Grammar, Punctuation, and Spelling: Nuisance or Necessity?

The mechanical issues of grammar, punctuation, and spelling are more important in a global economy than they have ever before been, perhaps with the exception of the work of an early Christian epistle writer or medieval scribe who believed he was committing the Word of God to velum, papyrus, paper or other medium.  Today, however, because our world is so inter-dependent, some people trust an electronic application for their professional translation services needs and for quick communication.

These applications require standard spelling, grammar, and punctuation to translate meaning and structure from one language to another.  Text with illogical sentence structure, incorrect grammar and /or spelling, and absent, misplaced, or incorrect punctuation cannot convey sense, accuracy, or logic to the reader of the electronic translation.

Thus, for all practical purposes, the electronic translation is useless at best and dangerous at worst.  If useless, the skills of a competent human certified translator are required.  If time is critical and a competent human translator is not available, a sale may be lost, a diplomatic mission stymied, or a strategic meeting missed.

As is the case in all writing, good writing depends on the writer’s knowledge and skill–including expertise in grammar, punctuation, and spelling–not on the reader’s imagination or genius to unravel the meaning of a translation from a flawed source.

Making The Final Proofing Edits To Ensure A High Quality Document, Presentation or Translation

When you finally reach the point when you are satisfied with the layout, flow and content of the material you are presenting in your document or presentation then you are ready to start addressing sentence construction, grammar and spelling and other “cosmetic defects”.  Miami certified translators who are employed by the Marketing Analysts Translations, start out by looking for areas that have gaps and require better transitions to glue the sentences together with major thoughts.

Next you should pay close attention to spelling.  As one Tampa Translator found, many word processors are somewhat weak at catching spelling mistakes (particularly in languages other than English), you should rely on your language dictionary to verify the spellings of any work you think could be spelled incorrectly.  Next, review any tables and charts to ensure consistency in the use of formatting, abbreviations, and symbols.  Be on the lookout for any use of headings, bullets, indentations and other style issues that are inconsistent with the rest of your document.  After this, inspect your report for any grammatical problems that can include the incorrect use of punctuation, commas, apostrophes, periods, verbs, subject-verb agreement, sentence fragments and misplaced or dangling modifiers.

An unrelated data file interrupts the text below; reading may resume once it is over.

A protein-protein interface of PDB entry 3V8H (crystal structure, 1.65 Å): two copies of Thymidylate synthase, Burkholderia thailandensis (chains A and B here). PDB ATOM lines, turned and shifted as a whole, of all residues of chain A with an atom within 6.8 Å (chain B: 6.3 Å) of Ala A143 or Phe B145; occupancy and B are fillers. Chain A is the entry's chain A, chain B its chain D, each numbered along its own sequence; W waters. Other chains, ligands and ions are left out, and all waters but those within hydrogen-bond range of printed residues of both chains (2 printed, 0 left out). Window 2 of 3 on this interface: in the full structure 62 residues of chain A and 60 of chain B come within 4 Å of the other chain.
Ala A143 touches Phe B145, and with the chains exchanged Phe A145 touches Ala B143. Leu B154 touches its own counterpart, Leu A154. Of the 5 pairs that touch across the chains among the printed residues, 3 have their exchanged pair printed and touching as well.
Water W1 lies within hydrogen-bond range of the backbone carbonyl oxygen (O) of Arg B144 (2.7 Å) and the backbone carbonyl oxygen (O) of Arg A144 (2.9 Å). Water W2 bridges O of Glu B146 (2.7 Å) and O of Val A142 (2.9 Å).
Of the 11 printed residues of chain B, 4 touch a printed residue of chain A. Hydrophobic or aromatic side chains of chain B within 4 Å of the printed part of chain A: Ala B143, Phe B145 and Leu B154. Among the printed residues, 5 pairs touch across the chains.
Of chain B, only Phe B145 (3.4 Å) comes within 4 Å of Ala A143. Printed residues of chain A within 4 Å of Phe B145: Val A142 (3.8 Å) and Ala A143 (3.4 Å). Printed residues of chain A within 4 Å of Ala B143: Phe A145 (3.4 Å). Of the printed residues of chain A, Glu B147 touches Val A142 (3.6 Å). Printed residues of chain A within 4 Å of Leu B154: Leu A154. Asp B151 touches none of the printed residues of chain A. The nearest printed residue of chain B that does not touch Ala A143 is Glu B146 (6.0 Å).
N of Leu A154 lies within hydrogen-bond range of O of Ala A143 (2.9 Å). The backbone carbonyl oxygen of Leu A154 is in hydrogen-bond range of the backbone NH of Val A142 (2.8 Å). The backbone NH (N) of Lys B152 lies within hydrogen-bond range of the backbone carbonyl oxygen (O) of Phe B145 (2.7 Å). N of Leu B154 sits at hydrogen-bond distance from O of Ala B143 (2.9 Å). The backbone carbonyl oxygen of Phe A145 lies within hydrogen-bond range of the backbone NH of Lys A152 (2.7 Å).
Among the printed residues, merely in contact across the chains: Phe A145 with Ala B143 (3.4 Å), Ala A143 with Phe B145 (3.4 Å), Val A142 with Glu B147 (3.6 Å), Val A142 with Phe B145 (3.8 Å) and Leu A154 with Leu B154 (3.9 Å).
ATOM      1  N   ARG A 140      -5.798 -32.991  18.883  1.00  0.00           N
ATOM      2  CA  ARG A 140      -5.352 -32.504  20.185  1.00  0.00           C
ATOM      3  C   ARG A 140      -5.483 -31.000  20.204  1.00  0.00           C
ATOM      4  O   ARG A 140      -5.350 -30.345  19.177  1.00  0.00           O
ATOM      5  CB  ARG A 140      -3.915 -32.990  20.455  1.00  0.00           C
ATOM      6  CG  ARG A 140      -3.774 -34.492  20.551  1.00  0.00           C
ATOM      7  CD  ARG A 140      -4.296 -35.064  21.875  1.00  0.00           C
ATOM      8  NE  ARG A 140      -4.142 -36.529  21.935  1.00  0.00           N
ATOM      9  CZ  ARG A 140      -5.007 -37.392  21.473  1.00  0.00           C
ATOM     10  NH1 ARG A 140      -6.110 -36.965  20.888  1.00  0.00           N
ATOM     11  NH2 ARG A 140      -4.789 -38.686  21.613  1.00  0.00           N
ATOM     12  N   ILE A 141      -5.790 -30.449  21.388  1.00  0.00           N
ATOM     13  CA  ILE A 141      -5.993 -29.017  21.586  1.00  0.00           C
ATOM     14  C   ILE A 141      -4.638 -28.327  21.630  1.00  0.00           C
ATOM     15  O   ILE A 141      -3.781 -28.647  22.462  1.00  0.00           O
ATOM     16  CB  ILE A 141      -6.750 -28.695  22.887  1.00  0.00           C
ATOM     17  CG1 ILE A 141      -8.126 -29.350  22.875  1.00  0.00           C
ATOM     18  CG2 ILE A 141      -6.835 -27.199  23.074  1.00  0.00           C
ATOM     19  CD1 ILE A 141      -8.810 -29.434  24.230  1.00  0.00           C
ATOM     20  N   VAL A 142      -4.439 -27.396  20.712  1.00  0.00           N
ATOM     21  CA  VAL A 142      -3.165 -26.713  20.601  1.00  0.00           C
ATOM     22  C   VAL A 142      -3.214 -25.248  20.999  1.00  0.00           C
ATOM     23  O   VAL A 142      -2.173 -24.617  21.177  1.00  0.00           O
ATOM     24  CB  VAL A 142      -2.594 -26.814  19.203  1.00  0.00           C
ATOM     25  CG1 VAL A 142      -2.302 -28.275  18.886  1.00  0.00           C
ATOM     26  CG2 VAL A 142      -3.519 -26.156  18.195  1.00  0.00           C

Finally, when you are happy with your document or presentation, Jacksonville translators suggest that you make a final inspection and insure that you have followed the proper format that was specified by the client.  Also, keep an eye out for any small mistakes that you may have missed previously and make the necessary edits.  When you have completed the final review, you are ready to submit your project or give your presentation.

Using Friends and Colleagues To Review and Proof Your Writing, Presentations and Translations

It’s always a good idea to ask a colleague or friend to review your report or presentation for conciseness, spelling, grammar, ease of understanding and the logic you used to draw conclusions.  As a certified and notarized translation worker, you should make certain that what you think makes good sense will also make good sense to other people.

If it’s a presentation that you are giving, then your friend or colleague can assume the role of your audience.  While it is easy to do, you should try to avoid feeling humiliated and stressed during the critique.   Keep in mind that your colleague or friend is doing you a favor and that you will be helping to ensure your success and the success of the presentation by identifying and correcting potential problems before hand.